By Irina Pino
HAVANA TIMES – People emigrate from the island every day. Long lines at the ID office, Civil Registry, to get registration forms, are nothing new, and we know these people are planning to leave.
Now, departures will intensify with the US new two-year sponsorship measure, of Cubans living in the US. Another way to leave the country and then opt for residency. Nevertheless, some people refuse to do this, even when they have the chance to leave.
This is Tony’s case, a childhood friend, who is an engineer and works as an editor and sound engineer. His daughter lives in Naples and she’s always telling him that she’s going to get the papers she needs to bring him over.
She’s been there over five years and still lives with her mother (Tony’s ex), and her two teenage brothers. She managed to get a job managing a business’ accounts not too long ago, and she makes a good living.
But he refuses to depend on his daughter, he only accepts the medicine she sends, because he needs them, and they are in shortage here.
When he explains to me why he wants to stay, I understand him. He’d have to live as a plus one, as if he were a tenant in a guesthouse.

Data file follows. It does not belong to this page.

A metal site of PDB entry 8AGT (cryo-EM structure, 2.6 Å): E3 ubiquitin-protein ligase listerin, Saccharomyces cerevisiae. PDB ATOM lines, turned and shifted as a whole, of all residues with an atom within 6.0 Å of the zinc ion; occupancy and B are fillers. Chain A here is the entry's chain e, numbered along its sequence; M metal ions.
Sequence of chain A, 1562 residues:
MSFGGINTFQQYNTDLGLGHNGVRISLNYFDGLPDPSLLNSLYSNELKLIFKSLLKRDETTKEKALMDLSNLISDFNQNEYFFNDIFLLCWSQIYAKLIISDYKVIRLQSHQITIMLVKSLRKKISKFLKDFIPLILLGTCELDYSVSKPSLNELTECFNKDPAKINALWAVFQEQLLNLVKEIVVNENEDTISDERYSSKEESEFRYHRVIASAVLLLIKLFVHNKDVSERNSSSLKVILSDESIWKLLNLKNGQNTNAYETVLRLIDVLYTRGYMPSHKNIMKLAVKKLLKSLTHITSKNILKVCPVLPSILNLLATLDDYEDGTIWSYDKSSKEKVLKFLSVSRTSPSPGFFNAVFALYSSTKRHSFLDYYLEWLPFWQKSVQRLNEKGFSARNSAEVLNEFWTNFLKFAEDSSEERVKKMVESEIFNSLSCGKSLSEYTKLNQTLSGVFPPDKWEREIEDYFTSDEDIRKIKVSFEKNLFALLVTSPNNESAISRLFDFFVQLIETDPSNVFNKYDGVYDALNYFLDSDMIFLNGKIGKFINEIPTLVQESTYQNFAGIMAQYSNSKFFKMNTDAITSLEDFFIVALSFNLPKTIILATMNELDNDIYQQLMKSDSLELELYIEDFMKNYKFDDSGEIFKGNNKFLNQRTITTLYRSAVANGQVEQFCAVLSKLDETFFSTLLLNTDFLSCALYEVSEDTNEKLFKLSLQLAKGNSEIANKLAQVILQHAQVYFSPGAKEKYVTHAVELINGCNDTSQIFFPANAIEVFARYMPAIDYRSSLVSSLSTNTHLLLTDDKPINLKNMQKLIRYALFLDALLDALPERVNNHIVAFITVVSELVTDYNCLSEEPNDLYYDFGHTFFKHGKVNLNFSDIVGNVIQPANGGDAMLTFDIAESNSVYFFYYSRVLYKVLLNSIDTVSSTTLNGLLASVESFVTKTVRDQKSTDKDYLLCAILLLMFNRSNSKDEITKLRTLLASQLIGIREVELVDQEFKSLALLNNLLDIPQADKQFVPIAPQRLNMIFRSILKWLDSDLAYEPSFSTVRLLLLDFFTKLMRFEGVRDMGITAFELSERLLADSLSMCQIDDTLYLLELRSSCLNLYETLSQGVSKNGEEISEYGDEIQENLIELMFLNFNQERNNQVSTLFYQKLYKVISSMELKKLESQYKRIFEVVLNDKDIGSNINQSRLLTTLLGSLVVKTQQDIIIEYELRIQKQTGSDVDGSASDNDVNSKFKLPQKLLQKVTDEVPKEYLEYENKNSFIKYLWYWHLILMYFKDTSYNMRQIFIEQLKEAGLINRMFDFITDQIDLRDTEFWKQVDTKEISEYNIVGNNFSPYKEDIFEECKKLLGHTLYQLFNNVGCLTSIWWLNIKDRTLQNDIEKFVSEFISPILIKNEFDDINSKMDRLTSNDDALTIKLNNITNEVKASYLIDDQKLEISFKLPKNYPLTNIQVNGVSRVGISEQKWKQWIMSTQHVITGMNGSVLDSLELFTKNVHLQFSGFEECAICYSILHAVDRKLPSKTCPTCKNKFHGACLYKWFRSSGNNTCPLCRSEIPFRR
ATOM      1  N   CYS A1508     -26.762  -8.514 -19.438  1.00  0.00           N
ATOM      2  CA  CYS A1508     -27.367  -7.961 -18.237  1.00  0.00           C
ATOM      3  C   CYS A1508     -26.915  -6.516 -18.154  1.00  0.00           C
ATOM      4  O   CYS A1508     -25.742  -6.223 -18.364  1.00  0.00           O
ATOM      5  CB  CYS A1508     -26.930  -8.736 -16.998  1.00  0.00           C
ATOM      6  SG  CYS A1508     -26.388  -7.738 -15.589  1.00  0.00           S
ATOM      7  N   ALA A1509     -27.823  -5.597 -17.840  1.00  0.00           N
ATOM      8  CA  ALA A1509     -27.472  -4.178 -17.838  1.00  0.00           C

He tells me he can’t start his life all over from scratch, he’s already turned 53 years old. He doesn’t speak English too well either. So, what’s he going to do? Work in a supermarket?
Here, he owns two properties, which he doesn’t want to lose, and his idea is to fix one of the apartments up to rent it. The problem now is building materials.
Nancy’s case is completely different. Nancy is a friend who went to Tampa after her son called for her. She hasn’t worked for almost a decade, she spent all of her time missing him and with the desire to meet her grandchildren.
When she visited me, she’d vent out all of her frustrations, about food shortages, how bad transport is, having to go onto Revolico to buy medicine she needs for her blood pressure, and so on.
She was alone, and I’d try to snap her out of her depression by inviting her to the movies or the theater, but then the compulsory subject of conversation of being reunited with her loved ones would always come up.
I don’t know what’s going to happen because most young people want to leave. Cuba has become an old folk’s country.
I think the solution needs to come from within, a change that doesn’t exclude our most active forces, nor bring uprooting or families breaking part as a result.